Adsorption / desorption

Various experimental study of the target chemical were reviewed for the adsorption end point which are summarized as below:

 

In an experimental study from study report (2017), the adsorption coefficient Koc in soil and in sewage sludge of test chemical was determined by the Reverse Phase High Performance Liquid Chromatographic method according to OECD Guideline No. 121 for testing of Chemicals. The solutions of the test substance and reference substances were prepared in appropriate solvents. A test item solution was prepared by accurately weighing 5 mg of test item and diluted with Acetonitrile up to 10 ml. Thus, the test solution concentration was 500 mg/l. The pH of test substance was 6.6.Each of the reference substance and test substance were analysed by HPLC at 210 nm. After equilibration of the HPLC system, Urea was injected first, the reference substances were injected in duplicate, followed by the test chemical solution in duplicate. Reference substances were injected again after test sample, no change in retention time of reference substances was observed. Retention time tR were measured, averaged and the decimal logarithms of the capacity factors k were calculated. The graph was plotted between log Koc versus log k. The linear regression parameter of the relationship log Koc vs log k were also calculated from the data obtained with calibration samples and therewith, log Koc of the test substance was determined from its measured capacity factor. The reference substances Xylene, Ethylbenzene, Toluene, Naphthalene, Phenol, phenanthrene were chosen having Koc value range from 1.32 to 4.09.The Log Koc value of test chemical was determined to be 1.759 ± 0.001 dimensionless at 25°C.This log Koc value indicates that the substance has a low sorption to soil and sediment and therefore have moderate migration potential to ground water.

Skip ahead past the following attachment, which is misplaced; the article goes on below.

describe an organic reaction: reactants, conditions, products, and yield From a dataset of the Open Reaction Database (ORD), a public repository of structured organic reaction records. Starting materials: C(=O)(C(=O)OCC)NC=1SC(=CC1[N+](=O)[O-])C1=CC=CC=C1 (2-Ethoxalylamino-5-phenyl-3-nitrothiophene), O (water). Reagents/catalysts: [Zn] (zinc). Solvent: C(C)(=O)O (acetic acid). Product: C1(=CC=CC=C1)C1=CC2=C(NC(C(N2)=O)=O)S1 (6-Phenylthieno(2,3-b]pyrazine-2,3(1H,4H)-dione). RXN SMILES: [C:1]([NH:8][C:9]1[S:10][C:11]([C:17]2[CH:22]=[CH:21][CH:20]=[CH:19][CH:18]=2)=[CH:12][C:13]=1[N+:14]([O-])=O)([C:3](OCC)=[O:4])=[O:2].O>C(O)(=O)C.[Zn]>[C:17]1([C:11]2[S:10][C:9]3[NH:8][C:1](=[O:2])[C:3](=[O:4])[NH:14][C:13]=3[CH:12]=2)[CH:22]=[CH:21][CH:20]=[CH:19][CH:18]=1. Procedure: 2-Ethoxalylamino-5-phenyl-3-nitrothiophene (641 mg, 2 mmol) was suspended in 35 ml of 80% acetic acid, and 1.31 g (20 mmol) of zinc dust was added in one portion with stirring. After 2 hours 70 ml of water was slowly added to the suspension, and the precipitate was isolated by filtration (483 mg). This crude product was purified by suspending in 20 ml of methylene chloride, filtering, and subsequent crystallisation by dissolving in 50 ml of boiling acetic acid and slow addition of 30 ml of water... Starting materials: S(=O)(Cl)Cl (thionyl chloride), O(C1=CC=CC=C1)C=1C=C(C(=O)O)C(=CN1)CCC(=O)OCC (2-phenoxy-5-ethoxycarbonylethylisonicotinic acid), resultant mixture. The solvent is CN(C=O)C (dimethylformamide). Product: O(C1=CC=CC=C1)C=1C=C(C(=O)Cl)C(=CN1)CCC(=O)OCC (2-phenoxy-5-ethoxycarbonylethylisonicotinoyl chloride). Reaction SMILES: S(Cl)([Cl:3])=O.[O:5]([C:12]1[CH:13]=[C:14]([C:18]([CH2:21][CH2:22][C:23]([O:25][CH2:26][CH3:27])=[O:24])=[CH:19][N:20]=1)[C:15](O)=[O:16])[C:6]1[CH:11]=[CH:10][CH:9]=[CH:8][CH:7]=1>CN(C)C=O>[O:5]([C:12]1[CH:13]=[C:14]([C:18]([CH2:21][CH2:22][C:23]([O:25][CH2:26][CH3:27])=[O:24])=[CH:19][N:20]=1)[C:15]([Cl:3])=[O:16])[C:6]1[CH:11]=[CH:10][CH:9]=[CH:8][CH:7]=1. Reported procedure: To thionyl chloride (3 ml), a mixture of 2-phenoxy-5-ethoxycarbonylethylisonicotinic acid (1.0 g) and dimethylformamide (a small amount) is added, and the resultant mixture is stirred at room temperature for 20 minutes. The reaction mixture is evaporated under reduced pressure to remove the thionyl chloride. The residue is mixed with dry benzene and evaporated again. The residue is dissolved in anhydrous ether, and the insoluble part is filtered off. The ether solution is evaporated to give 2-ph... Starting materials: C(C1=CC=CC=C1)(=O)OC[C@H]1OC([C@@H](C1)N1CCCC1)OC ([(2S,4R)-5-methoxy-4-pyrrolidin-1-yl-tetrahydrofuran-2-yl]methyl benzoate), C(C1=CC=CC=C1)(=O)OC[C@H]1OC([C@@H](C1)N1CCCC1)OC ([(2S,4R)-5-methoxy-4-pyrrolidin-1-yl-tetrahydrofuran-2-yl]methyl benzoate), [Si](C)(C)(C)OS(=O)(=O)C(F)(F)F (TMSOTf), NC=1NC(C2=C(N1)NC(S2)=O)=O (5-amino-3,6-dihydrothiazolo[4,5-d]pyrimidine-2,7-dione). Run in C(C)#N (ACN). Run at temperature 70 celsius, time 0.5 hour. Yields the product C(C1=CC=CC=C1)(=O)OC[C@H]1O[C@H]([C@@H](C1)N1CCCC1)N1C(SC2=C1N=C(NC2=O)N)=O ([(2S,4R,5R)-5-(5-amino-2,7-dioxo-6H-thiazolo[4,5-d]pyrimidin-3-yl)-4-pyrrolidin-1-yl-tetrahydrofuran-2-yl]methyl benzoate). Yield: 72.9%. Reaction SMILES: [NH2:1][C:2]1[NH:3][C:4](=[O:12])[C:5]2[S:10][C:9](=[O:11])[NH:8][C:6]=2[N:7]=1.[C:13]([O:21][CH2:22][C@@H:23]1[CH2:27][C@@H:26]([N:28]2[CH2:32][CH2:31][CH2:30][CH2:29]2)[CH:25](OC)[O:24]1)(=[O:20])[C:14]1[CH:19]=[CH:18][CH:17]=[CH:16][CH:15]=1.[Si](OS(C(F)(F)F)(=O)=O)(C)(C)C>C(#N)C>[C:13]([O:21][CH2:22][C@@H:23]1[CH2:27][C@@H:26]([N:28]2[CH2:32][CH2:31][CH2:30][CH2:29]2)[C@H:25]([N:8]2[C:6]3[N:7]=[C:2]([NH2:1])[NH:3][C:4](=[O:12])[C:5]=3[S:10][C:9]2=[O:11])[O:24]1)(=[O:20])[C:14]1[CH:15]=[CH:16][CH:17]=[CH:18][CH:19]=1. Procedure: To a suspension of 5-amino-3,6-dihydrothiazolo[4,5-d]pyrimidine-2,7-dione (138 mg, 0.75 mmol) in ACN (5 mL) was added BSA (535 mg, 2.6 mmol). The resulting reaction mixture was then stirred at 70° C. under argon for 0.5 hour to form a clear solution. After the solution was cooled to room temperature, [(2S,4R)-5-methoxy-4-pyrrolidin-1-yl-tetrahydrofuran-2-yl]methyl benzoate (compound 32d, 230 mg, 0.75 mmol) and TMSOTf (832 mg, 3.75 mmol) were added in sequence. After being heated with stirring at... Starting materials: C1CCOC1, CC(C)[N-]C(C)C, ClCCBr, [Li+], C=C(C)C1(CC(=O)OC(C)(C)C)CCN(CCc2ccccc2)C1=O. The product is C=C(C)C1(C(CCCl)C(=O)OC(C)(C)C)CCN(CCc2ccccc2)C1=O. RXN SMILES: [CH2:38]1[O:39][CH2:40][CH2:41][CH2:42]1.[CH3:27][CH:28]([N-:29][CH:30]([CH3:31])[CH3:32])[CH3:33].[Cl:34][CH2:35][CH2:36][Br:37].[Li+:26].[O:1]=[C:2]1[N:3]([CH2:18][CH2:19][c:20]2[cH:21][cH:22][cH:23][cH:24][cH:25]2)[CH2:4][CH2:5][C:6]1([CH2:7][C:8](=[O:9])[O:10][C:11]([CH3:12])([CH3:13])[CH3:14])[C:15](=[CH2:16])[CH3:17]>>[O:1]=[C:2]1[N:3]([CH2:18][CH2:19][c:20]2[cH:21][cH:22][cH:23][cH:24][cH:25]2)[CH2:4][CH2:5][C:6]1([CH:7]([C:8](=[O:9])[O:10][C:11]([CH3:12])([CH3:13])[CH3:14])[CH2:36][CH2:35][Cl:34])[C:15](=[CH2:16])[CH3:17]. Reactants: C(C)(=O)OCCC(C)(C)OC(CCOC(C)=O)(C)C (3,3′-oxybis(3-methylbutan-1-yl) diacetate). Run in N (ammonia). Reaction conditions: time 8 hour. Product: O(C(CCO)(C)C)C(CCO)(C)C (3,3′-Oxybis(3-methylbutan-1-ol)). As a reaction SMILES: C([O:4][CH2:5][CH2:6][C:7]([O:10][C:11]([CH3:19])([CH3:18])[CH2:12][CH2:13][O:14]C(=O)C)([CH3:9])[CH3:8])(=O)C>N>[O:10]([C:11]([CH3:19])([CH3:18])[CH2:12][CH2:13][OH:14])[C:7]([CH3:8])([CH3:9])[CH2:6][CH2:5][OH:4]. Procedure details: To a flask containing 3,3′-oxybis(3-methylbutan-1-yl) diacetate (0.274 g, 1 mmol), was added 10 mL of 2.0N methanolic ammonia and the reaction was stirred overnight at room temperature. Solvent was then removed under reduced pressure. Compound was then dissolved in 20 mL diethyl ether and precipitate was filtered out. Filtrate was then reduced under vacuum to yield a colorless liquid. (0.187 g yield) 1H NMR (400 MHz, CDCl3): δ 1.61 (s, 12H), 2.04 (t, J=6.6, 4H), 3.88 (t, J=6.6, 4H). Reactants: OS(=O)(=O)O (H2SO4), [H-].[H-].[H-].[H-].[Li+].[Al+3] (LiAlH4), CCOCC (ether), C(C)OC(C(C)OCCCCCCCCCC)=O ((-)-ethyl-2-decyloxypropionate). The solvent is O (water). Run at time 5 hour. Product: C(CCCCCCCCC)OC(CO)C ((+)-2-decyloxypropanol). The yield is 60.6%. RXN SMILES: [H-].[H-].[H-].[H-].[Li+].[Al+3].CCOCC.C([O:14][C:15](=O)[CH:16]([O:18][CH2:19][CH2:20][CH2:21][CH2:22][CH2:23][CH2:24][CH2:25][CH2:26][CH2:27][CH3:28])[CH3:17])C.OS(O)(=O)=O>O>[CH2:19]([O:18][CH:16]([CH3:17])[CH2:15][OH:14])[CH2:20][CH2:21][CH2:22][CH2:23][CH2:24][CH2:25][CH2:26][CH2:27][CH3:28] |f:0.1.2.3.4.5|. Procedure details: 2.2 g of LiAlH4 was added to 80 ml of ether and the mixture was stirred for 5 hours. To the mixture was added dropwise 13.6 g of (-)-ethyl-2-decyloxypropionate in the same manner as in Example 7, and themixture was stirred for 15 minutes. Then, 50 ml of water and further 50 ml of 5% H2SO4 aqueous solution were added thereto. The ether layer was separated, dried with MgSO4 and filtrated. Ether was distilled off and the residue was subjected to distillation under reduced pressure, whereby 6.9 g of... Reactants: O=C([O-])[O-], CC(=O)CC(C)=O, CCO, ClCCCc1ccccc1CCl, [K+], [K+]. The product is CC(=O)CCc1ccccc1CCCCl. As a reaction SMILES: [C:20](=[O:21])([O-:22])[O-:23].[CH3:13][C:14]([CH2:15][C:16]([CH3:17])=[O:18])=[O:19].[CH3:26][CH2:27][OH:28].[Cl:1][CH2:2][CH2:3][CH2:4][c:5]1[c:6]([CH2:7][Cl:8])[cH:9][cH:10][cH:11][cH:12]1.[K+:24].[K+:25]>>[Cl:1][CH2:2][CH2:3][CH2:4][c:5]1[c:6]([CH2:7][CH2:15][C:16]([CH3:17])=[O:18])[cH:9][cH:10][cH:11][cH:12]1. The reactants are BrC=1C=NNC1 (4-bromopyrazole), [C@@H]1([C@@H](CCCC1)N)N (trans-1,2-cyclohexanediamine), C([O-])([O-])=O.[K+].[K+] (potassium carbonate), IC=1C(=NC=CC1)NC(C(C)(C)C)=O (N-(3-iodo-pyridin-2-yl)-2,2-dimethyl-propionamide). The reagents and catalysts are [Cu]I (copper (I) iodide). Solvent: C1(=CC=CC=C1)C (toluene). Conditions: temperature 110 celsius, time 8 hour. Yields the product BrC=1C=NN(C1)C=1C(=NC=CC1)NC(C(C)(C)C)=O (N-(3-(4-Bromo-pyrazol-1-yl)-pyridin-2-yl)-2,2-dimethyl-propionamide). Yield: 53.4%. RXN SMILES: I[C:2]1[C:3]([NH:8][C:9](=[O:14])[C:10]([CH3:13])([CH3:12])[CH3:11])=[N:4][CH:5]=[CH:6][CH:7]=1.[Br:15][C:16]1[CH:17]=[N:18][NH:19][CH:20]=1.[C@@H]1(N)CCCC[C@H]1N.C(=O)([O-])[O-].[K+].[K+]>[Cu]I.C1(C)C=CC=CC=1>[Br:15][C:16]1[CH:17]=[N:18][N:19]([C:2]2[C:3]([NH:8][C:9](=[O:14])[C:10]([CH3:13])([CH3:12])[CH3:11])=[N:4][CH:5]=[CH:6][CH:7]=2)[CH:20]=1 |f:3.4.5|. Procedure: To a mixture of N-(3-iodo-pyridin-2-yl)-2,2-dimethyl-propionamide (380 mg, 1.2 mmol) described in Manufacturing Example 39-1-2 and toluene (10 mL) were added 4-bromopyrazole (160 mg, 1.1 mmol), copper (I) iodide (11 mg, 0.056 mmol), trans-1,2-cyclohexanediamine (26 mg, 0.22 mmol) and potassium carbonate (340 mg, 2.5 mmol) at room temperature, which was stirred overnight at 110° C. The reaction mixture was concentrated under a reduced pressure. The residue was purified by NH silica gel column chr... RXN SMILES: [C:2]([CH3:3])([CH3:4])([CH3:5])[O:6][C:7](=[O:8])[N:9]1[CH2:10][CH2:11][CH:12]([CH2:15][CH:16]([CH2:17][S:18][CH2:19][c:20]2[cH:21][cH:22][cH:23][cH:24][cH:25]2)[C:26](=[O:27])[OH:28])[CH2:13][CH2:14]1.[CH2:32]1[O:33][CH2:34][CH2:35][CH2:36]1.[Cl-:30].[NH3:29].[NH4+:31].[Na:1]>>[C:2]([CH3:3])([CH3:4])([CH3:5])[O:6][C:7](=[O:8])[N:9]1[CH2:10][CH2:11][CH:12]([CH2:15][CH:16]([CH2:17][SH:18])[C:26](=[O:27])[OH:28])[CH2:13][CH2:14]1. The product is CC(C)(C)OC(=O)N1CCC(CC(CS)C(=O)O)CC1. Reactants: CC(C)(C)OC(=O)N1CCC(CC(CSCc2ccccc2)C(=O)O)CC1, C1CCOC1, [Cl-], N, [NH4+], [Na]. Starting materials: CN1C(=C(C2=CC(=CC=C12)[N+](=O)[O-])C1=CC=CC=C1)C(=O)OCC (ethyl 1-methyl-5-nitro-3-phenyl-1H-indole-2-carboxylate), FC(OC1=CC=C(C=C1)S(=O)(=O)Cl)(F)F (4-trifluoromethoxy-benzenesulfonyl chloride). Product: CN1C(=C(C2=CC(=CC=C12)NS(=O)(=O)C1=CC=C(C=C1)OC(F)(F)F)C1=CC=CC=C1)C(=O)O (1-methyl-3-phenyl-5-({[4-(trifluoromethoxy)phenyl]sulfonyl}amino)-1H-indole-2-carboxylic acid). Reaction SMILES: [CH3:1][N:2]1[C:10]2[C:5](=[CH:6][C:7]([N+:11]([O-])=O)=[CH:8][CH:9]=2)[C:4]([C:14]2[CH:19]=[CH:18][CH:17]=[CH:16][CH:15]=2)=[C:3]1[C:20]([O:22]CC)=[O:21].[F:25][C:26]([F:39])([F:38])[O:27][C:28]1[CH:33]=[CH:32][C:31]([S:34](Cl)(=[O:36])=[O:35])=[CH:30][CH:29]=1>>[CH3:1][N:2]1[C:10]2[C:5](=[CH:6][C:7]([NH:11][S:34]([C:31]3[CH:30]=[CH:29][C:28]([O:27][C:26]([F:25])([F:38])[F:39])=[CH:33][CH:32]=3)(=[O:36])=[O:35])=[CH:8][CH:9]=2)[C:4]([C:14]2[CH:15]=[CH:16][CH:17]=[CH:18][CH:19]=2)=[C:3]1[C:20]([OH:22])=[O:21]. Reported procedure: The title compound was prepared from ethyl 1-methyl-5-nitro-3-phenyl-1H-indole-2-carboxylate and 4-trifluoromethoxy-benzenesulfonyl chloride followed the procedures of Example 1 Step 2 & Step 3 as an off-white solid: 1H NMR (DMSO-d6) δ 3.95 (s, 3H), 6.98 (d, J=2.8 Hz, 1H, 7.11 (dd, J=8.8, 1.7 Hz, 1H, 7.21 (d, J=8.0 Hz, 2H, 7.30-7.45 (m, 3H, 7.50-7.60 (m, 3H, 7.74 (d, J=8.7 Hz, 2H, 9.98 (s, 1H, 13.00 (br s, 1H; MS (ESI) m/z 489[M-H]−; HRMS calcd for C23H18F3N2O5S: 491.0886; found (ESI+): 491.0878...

For the test chemical, the Koc of test chemical was estimated to be 630, using a structure estimation method based on molecular connectivity indices. This estimated Koc value suggests that test chemical was expected to have low mobility in soil.

 

Thus, on the basis of above information, the logKoc value of the test chemical was determined to be ranges from 1.75 to 2.79, respectively, indicating the substance has a low to moderate sorption to soil and sediment and therefore have moderate to slow migration potential to ground water.